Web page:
With substantive constitutional change and structural reform, we believe this ancient sovereignty can shine through as a fuller expression of Australia’s nationhood.
Proportionally, we are the most incarcerated people on the planet. We are not an innately criminal people. Our children are aliened from their families at unprecedented rates. This cannot be because we have no love for them. And our youth languish in detention in obscene numbers. They should be our hope for the future.
These dimensions of our crisis tell plainly the structural nature of our problem. This is the torment of our powerlessness.
We seek constitutional reforms to empower our people and take a rightful place in our own country. When we have power over our destiny our children will flourish. They will walk in two worlds and their culture will be a gift to their country.
We call for the establishment of a First Nations Voice enshrined in the Constitution.
Makarrata is the culmination of our agenda: the coming together after a struggle. It captures our aspirations for a fair and truthful relationship with the people of Australia and a better future for our children based on justice and self-determination.
We seek a Makarrata Commission to supervise a process of agreement-making between governments and First Nations and truth-telling about our history.
In 1967 we were counted, in 2017 we seek to be heard. We leave base camp and start our trek across this vast country. We invite you to walk with us in a movement of the Australian people for a better future.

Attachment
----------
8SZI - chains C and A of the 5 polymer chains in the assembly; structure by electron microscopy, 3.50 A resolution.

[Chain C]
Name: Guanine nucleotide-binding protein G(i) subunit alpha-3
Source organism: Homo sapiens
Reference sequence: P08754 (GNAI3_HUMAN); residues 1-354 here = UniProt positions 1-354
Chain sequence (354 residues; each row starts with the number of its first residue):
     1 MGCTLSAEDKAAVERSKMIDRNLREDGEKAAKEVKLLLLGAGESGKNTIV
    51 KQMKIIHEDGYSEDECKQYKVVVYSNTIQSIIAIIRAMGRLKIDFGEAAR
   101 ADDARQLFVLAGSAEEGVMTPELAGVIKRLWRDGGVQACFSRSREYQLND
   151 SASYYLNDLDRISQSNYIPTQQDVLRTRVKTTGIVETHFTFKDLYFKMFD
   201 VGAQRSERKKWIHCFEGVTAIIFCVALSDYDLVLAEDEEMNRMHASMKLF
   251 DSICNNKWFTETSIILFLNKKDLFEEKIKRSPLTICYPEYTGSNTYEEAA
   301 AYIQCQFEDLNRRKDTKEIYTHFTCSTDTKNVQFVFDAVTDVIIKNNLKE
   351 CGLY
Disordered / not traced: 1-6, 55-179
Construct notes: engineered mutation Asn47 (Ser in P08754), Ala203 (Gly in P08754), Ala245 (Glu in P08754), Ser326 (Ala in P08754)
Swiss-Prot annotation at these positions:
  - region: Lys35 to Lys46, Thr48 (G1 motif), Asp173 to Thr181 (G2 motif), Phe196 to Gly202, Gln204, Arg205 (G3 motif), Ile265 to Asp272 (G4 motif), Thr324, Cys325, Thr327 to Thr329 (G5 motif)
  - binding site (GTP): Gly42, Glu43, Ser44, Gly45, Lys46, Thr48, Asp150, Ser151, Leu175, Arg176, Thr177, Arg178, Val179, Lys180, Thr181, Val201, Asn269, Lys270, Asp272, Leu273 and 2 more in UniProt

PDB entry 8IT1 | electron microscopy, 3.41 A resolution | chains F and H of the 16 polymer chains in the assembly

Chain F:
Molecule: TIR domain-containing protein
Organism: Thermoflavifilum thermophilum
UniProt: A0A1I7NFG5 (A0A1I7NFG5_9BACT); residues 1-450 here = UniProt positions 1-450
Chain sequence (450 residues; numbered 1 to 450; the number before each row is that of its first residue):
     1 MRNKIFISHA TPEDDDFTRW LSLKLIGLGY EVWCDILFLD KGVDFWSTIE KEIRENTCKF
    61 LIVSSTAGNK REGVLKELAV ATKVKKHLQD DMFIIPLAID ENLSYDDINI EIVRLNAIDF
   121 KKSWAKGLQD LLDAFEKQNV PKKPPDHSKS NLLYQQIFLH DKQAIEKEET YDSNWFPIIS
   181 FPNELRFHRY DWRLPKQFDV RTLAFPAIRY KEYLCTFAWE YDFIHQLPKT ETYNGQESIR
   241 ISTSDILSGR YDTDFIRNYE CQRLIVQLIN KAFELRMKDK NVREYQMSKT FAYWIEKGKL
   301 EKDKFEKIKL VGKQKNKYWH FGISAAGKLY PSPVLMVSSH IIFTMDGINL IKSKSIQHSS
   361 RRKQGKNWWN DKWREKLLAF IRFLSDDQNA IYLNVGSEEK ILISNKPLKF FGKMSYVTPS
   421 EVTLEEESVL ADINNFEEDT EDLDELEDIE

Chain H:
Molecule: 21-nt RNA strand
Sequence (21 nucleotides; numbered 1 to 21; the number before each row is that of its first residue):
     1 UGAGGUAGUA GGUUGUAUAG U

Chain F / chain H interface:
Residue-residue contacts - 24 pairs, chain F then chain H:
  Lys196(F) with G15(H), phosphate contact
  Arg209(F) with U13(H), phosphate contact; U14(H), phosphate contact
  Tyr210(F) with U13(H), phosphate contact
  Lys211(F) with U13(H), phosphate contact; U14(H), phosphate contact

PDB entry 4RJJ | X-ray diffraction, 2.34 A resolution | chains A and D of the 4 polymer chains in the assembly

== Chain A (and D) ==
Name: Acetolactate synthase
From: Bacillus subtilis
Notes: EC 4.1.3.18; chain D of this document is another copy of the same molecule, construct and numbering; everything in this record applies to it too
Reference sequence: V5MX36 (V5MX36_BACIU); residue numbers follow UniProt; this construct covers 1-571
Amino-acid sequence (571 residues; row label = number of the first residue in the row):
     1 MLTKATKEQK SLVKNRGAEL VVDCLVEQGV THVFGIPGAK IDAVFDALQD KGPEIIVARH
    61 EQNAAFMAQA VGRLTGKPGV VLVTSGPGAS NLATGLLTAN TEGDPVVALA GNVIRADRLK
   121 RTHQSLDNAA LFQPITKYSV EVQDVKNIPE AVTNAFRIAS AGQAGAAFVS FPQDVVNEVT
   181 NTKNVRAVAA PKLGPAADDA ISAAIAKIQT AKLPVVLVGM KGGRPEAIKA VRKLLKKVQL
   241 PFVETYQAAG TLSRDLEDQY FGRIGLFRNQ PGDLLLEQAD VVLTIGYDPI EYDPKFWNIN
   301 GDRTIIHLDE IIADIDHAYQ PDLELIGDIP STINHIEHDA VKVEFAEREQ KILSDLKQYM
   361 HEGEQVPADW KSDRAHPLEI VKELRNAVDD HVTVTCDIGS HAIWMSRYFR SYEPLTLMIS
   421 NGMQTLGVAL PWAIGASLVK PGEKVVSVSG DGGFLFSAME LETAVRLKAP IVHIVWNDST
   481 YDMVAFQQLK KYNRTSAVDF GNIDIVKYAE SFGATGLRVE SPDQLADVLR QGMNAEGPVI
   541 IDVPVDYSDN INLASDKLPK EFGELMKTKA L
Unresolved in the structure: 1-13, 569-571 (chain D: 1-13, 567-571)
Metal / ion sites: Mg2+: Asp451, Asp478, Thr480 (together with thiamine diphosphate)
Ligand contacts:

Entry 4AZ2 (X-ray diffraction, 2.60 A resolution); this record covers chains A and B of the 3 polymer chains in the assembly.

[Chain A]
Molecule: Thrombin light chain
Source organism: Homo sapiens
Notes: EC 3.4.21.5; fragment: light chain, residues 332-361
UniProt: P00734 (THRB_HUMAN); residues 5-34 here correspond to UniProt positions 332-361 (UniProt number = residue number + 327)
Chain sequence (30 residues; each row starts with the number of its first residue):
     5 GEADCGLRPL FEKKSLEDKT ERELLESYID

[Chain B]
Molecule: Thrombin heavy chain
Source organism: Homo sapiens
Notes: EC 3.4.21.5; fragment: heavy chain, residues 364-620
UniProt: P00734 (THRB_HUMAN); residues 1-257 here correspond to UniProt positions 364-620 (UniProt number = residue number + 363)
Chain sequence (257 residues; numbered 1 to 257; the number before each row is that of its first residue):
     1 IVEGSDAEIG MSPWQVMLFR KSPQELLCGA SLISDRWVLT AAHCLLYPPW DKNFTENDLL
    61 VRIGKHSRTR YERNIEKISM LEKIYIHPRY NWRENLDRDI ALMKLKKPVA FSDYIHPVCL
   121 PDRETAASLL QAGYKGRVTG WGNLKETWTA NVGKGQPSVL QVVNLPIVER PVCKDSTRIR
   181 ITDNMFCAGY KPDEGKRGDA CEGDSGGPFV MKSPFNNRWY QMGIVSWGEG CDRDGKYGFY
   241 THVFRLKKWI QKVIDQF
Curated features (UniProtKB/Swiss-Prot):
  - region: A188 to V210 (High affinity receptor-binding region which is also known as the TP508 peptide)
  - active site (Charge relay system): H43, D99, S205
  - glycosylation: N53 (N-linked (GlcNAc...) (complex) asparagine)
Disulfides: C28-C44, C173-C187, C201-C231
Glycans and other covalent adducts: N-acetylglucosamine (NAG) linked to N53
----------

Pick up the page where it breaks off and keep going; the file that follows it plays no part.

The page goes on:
ABOUT THE AUTHOR
Professor Marcia Langton AO is an anthropologist and geographer, and since 2000 has held the Foundation Chair of Australian Indigenous Studies at the University of Melbourne. She has produced a large body of knowledge in the areas of political and legal anthropology, Indigenous agreements and engagement with the minerals industry, and Indigenous culture and art. Her role in the Empowered Communities project under contract to the Department of Prime Minister and Cabinet and as a member of the Expert Panel on Constitutional Recognition of Indigenous Australians are evidence of Professor Langton’s academic reputation, policy commitment and impact, alongside her role as a prominent public intellectual.
Her 2012 Boyer lecture series titled The Quiet Revolution: Indigenous People and the Resources Boom is one of her recent contributions to public debate, and added to her influence and reputation in government and private sector circles. In 1993 she was made a member of the Order of Australia in recognition of her work in anthropology and the advocacy of Aboriginal rights.
Professor Langton is a Fellow of the Academy of Social Sciences in Australia, a Fellow of Trinity College, Melbourne and an Honorary Fellow of Emmanuel College at the University of Queensland. In 2016 Professor Langton was honoured as a University of Melbourne Redmond Barry Distinguished Professor. In further recognition as one of Australia’s most respected Indigenous Academics Professor Langton has in 2017 been appointed as the first Associate Provost at the University of Melbourne.